I might not have been the fastest at writing letters (or blogging) these past few months, but I’ve certainly enjoyed reading and enjoying all the mail that found its way to me! It might take me a few posts to explore all of these works of art in detail, but I’m up for the challenge!
Speaking of art (when am I not?), I’ll kick off this first half of my mail marathon with a few Art Nouveau/nineteenth-century inspired styles!
I journeyed through my childhood and youth as an eager believer, resolute in my conviction that the sort of magic I encountered in any number of obscure juvenile fantasy novels would manifest in my ordinary life one day.
Now, I wouldn’t say that a glimmering portal to another realm awaited me on Mt. Pollux one iridescent October morning – but three weeks ago, I came as close to real-life enchantment as a decidedly, disappointingly non-magical girl could hope.
My menagerie of pins continues to grow, broadening into a bestiary of the most fantastic creatures! The newest member of my merry band of enamel revelers is this gorgeous leafy creature–a mousemoth by Minnow & Moss.
It’s been many a year since I darkened the door of a certain extremely popular microblogging site, but in the days that I did, I used that platform exclusively to discover enchanting artists. Among those lovely illustrators kindly introduced to me through Tumblr was Olivia Chin Mueller: now you too can spend hours poring over her magical portfolio!
Anyway, Minnow & Moss is the combined efforts of Olivia and her mother Tracye, and they have a variety of beautiful pins for sale. I bought this mousemoth as a seconds-sale item, which usually means the pin has some kind of minor flaw (hence the discounted price)–though I can’t for the life of me figure out what it might be! This mousemoth is perfect just the way she is.
Two blog posts in one week after my extended hiatus? It’s no April Fool’s joke, don’t worry! (My Polish-American heritage means my childhood springtime holiday of choice is “Dyngus Day,” anyway.)
This flow magazine postcard from my German pen pal quite aptly sums up my lifestyle lately. I’m trying to strike the balance between spending offline and continuing to pursue my digital hobbies (which includes blogging!). Thanks for your patience with me as I enjoy this luxurious existence!
Speaking of the joys of offline communication: let’s take a look at some springtime letters!
I’ve never mastered the art of sending pressed flowers or herbs through the mail – dried blossoms always seem to crumble the second I tuck them in an envelope, and as I’m not quite living my dream life of “being a child living in the country in an idealized Victorian-inspired fairy world,” I don’t own a home flower press. Yet.
If I can’t send actual blooms, though, handmade pressed flower and leaf envelopes are the next best thing! An old how-to brochure about immortalizing these ephemeral pieces of plant life has now been reincarnated into outgoing mail.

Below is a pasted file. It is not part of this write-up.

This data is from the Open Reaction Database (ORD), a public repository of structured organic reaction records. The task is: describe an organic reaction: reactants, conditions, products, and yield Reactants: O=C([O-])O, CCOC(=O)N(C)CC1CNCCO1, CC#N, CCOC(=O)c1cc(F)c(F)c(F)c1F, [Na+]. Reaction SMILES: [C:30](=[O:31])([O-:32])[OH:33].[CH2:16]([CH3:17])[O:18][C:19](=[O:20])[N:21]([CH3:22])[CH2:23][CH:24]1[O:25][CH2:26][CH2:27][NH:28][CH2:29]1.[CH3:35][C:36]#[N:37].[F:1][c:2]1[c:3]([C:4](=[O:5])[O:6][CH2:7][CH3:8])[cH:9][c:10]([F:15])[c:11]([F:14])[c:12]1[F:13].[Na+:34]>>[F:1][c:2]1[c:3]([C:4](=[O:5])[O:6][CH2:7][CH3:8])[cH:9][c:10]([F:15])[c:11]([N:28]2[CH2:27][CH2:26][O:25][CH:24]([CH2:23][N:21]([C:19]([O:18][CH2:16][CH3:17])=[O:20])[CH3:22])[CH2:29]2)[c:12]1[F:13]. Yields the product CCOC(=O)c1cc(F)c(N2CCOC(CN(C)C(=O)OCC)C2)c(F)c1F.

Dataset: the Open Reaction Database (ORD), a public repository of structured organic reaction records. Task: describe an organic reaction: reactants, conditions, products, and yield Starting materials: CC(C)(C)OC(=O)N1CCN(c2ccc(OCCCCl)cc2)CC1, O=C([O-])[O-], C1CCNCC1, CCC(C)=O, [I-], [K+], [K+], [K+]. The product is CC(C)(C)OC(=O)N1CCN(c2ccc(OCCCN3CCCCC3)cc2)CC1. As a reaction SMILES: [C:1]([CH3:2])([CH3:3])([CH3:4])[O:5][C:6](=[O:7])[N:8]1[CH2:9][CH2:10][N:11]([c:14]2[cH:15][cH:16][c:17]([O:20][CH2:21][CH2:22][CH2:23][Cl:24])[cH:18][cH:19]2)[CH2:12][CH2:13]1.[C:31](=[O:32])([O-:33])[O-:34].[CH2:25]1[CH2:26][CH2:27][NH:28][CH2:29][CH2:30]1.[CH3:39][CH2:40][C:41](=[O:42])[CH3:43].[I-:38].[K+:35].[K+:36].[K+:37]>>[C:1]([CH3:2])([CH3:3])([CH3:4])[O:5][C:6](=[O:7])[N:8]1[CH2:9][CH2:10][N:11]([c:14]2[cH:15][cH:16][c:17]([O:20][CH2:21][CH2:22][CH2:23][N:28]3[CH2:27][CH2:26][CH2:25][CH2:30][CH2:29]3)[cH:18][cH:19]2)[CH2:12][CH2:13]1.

Most of my earliest childhood memories of the Mainland relate to the many trips we took from Hawai’i to Connecticut to visit my grandparents on the coast of Long Island Sound. Perhaps the oddest of these–one that I suspected I might have just invented–was a faint recollection of riding in a carriage towards the ruins of a great stone castle. As you might imagine, we don’t exactly get a lot of thirteenth-century European architecture here in the States.
It turns out, though, that Gillette Castle State Park is all too real: even if it was built in 1914 rather than 1214. The former mansion of eccentric and actor William Gillette, this architectural-folly-slash ruin is basically my Romantic heart’s wildest dream. And, to be honest, if I were a millionaire actor with cash to burn and land to buy, I’d also choose the forests of Connecticut as the ideal spot in which to live out my Arthurian fantasies.
If I really wanted to pray I’ll tell you what I’d do. I’d go out into a great big field all alone or in the deep, deep woods and I’d look up into the sky—up—up—up—into that lovely blue sky that looks as if there was no end to its blueness. And then I’d just feel a prayer.
Anne of Green Gables
When I shared a preview of this outfit on Instagram over the weekend, I mentioned that it reminded me of my favorite literary heroine, Anne Shirley–and although I still can’t figure out why, I’m happy for any excuse to reread some passages from those wonderful novels of my youth.
I’ve always identified with Anne’s wild imagination, flair for the dramatic, and initially complicated relationship with Gilbert Blythe (though nobody, luckily, ever teased me for my red hair!). More generally, we also share a deep appreciation for the inherent magic found in nature, and the feelings of awe, peace, and humility that spending time in contemplation of a forest, field, or coastline can inspire. So I wore this dress out on my first photo-walk in several hot weeks: fortunately, there were no nearby rivers to tempt me to play-act the final voyage of the Lady of Shalott.